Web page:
Every year, corn producers are faced with the challenge of determining when they should begin planting corn. As mid-April approaches, corn and soybean producers across the state are waiting for fields to dry so fieldwork can begin. Many feel that the prospects for a cool, wet spring are inevitable. Knowing what we do about springtime in Iowa, it will pay to be prepared to hit the fields as soon as the first window opens up.
Long-term studies from the central Corn Belt indicate that yields are best for plantings made during the period from April 20 to May 5 (see table). The main issues here are soil moisture, seedbed condition, and perhaps soil temperature. The advantages of early planting include optimized yields, drier corn in the fall, a greater choice of hybrid maturities, and a greater window of opportunity for replant decisions.
Research done at the North Iowa Research and Demonstration Farm (Kanawha) from 1984 to 1987 showed corn planted on April 25 averaged 160 bu/acre whereas corn planted on June 5 averaged 126 bu/acre. At the Southeast Iowa Research and Demonstration Farm (Crawfordsville), research conducted from 1990 to 1992 showed corn planted on April 27 averaged 148 bu/acre whereas corn planted on June 2 averaged 113 bu/acre.
On average, yields for plantings made a week or so earlier or later than the last week of April should not differ greatly, if soil conditions are desirable. Of course, there always will be exceptions from individual years or sites. Yield losses begin to accelerate after May 10-15. Generally, the yield reduction experienced from planting 10 days too early will be less than that experienced from planting 10 days too late. When planting is delayed intentionally for a week, there's no guarantee that the weather won't delay it another week, or perhaps more.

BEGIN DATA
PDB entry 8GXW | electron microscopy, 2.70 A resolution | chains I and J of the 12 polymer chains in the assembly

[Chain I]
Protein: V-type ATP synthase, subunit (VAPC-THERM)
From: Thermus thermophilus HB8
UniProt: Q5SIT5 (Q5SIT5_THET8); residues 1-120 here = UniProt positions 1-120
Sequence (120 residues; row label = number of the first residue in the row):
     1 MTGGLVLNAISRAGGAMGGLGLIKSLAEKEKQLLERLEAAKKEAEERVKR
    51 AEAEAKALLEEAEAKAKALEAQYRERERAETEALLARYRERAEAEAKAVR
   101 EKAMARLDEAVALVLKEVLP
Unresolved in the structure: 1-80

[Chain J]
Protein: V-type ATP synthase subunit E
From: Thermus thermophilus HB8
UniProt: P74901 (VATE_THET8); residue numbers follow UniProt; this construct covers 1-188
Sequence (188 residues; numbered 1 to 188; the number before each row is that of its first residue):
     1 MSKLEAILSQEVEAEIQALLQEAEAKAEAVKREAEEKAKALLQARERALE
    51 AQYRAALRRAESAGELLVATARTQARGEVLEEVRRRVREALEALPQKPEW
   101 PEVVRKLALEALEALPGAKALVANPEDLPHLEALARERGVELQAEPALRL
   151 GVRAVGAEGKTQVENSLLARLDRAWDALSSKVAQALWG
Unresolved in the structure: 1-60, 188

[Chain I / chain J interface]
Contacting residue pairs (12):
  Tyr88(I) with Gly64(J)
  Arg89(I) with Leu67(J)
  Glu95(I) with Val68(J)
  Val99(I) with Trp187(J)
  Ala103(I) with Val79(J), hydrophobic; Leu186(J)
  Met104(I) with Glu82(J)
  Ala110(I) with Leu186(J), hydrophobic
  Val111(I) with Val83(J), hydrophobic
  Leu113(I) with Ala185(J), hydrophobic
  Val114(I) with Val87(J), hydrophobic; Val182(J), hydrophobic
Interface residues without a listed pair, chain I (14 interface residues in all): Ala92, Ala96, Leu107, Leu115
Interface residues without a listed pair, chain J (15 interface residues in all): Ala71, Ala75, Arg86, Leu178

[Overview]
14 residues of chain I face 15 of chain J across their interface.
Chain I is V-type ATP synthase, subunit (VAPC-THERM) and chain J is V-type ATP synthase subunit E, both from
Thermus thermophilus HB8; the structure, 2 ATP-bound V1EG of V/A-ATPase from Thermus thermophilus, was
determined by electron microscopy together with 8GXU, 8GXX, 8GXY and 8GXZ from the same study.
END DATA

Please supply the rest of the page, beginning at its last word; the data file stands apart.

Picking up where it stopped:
Very early planting often works but can be risky. Unless two weeks of planting days is needed, the probability of realizing significant yield increases is almost nil. Regardless of planting date, however, it's best to start on well-drained upland soils where the prior crop was soybean. The goal should be to establish an even stand at the desired (optimum) plant population. Plant full-season hybrids first so they can express their full yield potential. Ultimately, getting corn planted in a timely manner and establishing a quality stand will be of greatest importance.
Corn yield as affected by planting date.
|April 20-May 5
This article originally appeared on pages 45-46 of the IC-480 (6) -- April 20, 1998 issue.